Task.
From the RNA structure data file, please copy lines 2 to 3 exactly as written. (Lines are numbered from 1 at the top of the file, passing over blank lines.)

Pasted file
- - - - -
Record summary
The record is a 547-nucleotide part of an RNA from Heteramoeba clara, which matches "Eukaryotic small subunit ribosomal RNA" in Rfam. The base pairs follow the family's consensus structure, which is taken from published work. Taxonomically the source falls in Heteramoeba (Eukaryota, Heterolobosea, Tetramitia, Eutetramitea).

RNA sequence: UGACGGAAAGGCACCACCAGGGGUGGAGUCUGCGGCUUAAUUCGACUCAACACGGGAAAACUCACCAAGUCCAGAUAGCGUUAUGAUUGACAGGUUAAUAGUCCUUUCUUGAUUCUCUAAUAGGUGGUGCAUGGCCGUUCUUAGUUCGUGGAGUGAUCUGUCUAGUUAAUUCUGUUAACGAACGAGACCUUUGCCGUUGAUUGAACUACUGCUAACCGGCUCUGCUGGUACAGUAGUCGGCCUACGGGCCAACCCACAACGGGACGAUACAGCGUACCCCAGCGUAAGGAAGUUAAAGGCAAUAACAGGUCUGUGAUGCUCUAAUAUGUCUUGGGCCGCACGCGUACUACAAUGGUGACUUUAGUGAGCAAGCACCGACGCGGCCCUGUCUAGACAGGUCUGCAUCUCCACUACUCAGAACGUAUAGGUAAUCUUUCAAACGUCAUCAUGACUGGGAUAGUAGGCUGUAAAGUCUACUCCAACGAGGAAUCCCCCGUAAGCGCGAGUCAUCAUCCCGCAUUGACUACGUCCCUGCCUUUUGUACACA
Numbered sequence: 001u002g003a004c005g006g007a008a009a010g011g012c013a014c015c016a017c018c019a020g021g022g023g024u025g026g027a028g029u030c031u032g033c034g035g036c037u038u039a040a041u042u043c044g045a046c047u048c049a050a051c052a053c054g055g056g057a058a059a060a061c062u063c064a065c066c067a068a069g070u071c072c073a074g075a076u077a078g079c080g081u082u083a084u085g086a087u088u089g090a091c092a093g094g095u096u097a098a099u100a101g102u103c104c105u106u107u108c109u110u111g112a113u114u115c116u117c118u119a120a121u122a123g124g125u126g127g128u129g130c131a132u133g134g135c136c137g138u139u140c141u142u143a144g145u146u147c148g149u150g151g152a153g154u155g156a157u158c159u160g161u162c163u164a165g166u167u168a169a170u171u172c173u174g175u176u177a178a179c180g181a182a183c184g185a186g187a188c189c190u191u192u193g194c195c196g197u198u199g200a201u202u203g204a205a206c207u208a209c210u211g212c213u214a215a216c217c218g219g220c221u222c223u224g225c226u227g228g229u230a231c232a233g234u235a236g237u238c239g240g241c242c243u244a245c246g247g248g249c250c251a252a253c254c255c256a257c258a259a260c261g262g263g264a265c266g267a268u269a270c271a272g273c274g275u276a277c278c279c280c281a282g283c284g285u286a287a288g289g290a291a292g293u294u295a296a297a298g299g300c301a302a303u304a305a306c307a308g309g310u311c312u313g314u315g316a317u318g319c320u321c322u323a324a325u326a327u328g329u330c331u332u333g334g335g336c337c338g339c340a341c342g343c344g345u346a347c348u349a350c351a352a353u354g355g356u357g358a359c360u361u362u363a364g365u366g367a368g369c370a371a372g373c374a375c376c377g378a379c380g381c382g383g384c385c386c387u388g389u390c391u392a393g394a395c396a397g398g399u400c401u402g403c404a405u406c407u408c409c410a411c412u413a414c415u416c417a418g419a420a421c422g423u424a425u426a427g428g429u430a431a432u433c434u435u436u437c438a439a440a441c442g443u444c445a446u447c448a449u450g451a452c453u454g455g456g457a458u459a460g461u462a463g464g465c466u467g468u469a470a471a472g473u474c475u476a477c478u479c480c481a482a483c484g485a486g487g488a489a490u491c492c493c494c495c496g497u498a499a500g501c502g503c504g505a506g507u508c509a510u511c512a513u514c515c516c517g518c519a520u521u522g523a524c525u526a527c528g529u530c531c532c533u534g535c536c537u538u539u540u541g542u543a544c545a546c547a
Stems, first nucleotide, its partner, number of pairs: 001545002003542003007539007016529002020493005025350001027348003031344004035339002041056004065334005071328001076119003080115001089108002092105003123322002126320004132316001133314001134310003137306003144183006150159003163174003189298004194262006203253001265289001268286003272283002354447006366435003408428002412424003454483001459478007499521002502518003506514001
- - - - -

The record is a 547-nucleotide part of an RNA from Heteramoeba clara, which matches "Eukaryotic small subunit ribosomal RNA" in Rfam. The base pairs follow the family's consensus structure, which is taken from published work. Taxonomically the source falls in Heteramoeba (Eukaryota, Heterolobosea, Tetramitia, Eutetramitea).

RNA sequence: UGACGGAAAGGCACCACCAGGGGUGGAGUCUGCGGCUUAAUUCGACUCAACACGGGAAAACUCACCAAGUCCAGAUAGCGUUAUGAUUGACAGGUUAAUAGUCCUUUCUUGAUUCUCUAAUAGGUGGUGCAUGGCCGUUCUUAGUUCGUGGAGUGAUCUGUCUAGUUAAUUCUGUUAACGAACGAGACCUUUGCCGUUGAUUGAACUACUGCUAACCGGCUCUGCUGGUACAGUAGUCGGCCUACGGGCCAACCCACAACGGGACGAUACAGCGUACCCCAGCGUAAGGAAGUUAAAGGCAAUAACAGGUCUGUGAUGCUCUAAUAUGUCUUGGGCCGCACGCGUACUACAAUGGUGACUUUAGUGAGCAAGCACCGACGCGGCCCUGUCUAGACAGGUCUGCAUCUCCACUACUCAGAACGUAUAGGUAAUCUUUCAAACGUCAUCAUGACUGGGAUAGUAGGCUGUAAAGUCUACUCCAACGAGGAAUCCCCCGUAAGCGCGAGUCAUCAUCCCGCAUUGACUACGUCCCUGCCUUUUGUACACA